Johann Gottlieb Naumann
Johann Gottlieb Naumann was born in Blasewitz and received his musical training from the teachers at his town school, where he was instructed in piano and organ. Later, he studied at the Kreuzschule in Dresden and was a member of the Dresdner Kreuzchor. In Dresden he was taught by the organist and cantor of the Kreuzschule, Gottfried August Homilius, a student of Bach. In May 1757, he traveled to Italy with the Swedish violinist Anders Wesström. The composer Giuseppe Tartini encountered Naumann in 1762 and took an interest in his work. Later that year, he made his debut as an opera composer in Venice with Il tesoro insidiato. Following his successful 1764 production of Li creduti spiriti, he was engaged as the second church composer at the Dresden court, on the composer Johann Adolf Hasse's recommendation.
The chord sequence which became known as the Dresden amen was composed by Naumann for use in the Court Church in Dresden. Such was its popularity that it spread to other churches in Saxony, both Catholic and Lutheran. It was also utilised by later composers, including Felix Mendelssohn (in his Reformation Symphony) and Richard Wagner (in his opera Parsifal).
In 1777, as a result of negotiations by Swedish diplomat Count Löwenhjelm, Naumann was appointed to reform the Stockholm Hovkapell and assist King Gustavus III in his opera plans. His work in Sweden led to the 1782 production of his opera Cora och Alonzo at the inauguration of the new opera house in Stockholm and the 1786 production of Gustaf Wasa, based on an idea of the king for a Royal Swedish Opera. After a brief period as a guest composer in Copenhagen (1785-6), he returned to Dresden where he became Oberkapellmeister. In 1792 he married Catarina von Grodtschilling, daughter of a Danish vice-admiral. His grandson was composer Ernst Naumann (1832–1910).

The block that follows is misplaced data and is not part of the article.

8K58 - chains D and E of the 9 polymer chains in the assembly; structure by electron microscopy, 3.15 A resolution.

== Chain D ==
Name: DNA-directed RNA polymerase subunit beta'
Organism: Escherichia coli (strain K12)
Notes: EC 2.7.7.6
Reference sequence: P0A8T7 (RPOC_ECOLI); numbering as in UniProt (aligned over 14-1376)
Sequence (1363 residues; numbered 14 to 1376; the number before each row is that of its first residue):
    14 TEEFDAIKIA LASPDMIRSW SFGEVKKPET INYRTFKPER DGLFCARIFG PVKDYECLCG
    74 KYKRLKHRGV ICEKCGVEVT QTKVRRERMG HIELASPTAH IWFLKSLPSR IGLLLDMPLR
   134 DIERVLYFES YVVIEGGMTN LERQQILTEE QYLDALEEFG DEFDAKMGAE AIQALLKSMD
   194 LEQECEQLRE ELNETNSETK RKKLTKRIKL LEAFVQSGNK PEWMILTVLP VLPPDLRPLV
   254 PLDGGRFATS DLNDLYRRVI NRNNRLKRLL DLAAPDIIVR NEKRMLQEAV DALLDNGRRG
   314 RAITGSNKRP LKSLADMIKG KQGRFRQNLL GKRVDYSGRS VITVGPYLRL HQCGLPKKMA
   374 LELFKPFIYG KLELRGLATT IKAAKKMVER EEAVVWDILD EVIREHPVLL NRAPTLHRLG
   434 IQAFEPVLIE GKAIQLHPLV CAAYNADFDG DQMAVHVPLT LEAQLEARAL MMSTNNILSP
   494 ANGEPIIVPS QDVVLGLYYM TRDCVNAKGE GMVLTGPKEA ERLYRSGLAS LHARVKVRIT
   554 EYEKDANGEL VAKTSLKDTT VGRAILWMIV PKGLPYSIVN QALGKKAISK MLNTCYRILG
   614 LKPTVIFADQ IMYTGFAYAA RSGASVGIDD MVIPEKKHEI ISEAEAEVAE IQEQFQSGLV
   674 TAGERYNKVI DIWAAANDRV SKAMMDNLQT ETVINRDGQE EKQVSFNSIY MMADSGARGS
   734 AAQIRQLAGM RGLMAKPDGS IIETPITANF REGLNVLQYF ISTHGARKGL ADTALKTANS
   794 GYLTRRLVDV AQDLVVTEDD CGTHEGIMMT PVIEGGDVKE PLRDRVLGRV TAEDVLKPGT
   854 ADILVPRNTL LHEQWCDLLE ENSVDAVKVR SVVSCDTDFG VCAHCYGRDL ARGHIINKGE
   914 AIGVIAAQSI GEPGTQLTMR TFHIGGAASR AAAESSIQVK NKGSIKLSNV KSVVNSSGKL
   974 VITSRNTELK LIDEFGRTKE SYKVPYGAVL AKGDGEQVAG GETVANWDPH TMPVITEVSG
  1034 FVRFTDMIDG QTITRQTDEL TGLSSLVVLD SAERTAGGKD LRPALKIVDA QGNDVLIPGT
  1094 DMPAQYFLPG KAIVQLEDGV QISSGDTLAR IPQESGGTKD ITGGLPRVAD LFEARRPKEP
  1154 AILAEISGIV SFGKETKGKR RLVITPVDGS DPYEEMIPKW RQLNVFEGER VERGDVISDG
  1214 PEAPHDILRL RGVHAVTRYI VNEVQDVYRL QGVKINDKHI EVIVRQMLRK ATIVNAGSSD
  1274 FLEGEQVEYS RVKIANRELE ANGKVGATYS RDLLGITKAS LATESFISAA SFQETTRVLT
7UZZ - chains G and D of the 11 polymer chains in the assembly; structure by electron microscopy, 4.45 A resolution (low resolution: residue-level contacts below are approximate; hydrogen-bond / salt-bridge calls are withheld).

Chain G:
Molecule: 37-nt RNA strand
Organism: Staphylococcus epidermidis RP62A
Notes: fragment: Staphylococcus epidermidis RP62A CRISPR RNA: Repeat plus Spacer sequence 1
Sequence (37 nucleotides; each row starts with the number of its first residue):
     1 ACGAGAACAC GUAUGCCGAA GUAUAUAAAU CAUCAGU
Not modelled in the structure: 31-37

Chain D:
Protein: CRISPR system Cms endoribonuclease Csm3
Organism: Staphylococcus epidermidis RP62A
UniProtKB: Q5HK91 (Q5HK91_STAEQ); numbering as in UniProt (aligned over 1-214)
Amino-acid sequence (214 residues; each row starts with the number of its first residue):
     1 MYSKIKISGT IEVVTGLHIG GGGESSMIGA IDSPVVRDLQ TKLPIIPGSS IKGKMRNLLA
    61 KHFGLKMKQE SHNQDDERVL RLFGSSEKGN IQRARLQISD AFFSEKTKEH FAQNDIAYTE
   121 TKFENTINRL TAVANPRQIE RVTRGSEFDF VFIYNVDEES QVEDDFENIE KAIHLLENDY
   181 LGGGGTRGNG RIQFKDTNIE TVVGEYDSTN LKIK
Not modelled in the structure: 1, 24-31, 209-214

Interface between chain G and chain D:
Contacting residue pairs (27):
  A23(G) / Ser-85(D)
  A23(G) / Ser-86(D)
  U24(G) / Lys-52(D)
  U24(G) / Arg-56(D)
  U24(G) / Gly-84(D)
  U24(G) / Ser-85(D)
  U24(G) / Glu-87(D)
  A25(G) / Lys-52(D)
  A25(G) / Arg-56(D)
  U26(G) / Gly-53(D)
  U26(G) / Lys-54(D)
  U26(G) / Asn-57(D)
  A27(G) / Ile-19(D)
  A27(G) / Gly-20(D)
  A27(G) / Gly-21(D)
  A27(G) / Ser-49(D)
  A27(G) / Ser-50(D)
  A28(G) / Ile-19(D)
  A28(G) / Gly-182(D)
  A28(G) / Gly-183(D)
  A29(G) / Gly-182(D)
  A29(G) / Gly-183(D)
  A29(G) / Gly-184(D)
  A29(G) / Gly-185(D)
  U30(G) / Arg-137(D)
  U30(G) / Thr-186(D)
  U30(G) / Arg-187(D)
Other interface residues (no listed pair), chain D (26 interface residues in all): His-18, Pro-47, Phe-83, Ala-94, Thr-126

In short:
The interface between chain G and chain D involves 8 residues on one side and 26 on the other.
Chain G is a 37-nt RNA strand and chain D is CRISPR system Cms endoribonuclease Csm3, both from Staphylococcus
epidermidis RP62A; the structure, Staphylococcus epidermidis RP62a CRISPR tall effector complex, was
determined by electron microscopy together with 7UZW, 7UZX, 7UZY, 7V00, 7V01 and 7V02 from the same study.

Naumann also wrote music for masonic rituals.
Naumann died in Dresden, aged 60.
- Il tesoro insidiato (1762)
- Li creduti spiriti (1764, in collaboration with two other composers)
- L’Achille in Sciro (1767)
- Alesandro nelle Indie (1768)
- La clemenza di Tito (1769)
- Il villano geloso (1770)
- L’isola disabitata (1773)
- La villanella inconstante (aka Le nozze disturbate, 1774)
- Ipermestra (1774)
- L’ipocondriaco (1776)
- Amphion (opéra-ballet 1778)
- Armida (1773, in German as Armide 1780)
- Elisa (1781)
- Osiride (1781)
- Cora och Alonzo (1782)
- Tutto per amore (1785)
- Gustaf Wasa (1786)
- Orpheus og Eurydike (1786, Danish; 1787, German)
- La reggia d’Imeneo (1787)
- Medea (1788)
- Protesilao (1789)
- La dama soldato (1791)
- Amore giustificato (1792)
- Aci e Galatea (1801)
- Missa solenne in A-flat Major (1804)
- Twenty other smaller masses
- Twelve oratorios, including:
- La passione di Gesù Cristo (1767)
- La morte d’Abel (1790)
- I pellegrini al sepolcro (1798)
- Betulia liberata (1805)
- Psalms 69, 103 & 149
- Masonic music incl. 2 marches for organ
- Twelve symphonies (1766–77)
- Six quartets for harpsichord, flute, violin and bass (1786)
- Twelve sonatas for piano or glass harmonica (1786–92)
- Six sonatas for piano or glass harmonica, op. 4
- Dieter Härtwig and Laurie Ongley: "Johann Gottlieb Naumann," Grove Music Online ed. L. Macy (Accessed 12 December 2006) (subscription access).
- Härtwig and Ongley: "Johann Gottlieb Naumann."
- Hill, Cecil (1980). "Masonic music", in The New Grove Dictionary of Music and Musicians, ed. Stanley Sadie, vol. 11, 753-756
|Wikimedia Commons has media related to Johann Gottlieb Naumann.|
- Johann Gottlieb Naumann in the German National Library catalogue
- Autograph of Orfeus in the digital collections of the Danish Royal Library
- IMSLP Scores by J. G. Neumann.
- Bicentenial exhibit in Dresden
- Dieter Härtwig and Laurie Ongley: "Johann Gottlieb Naumann," Grove Music Online ed. L. Macy (Accessed 12 December 2006) (subscription access)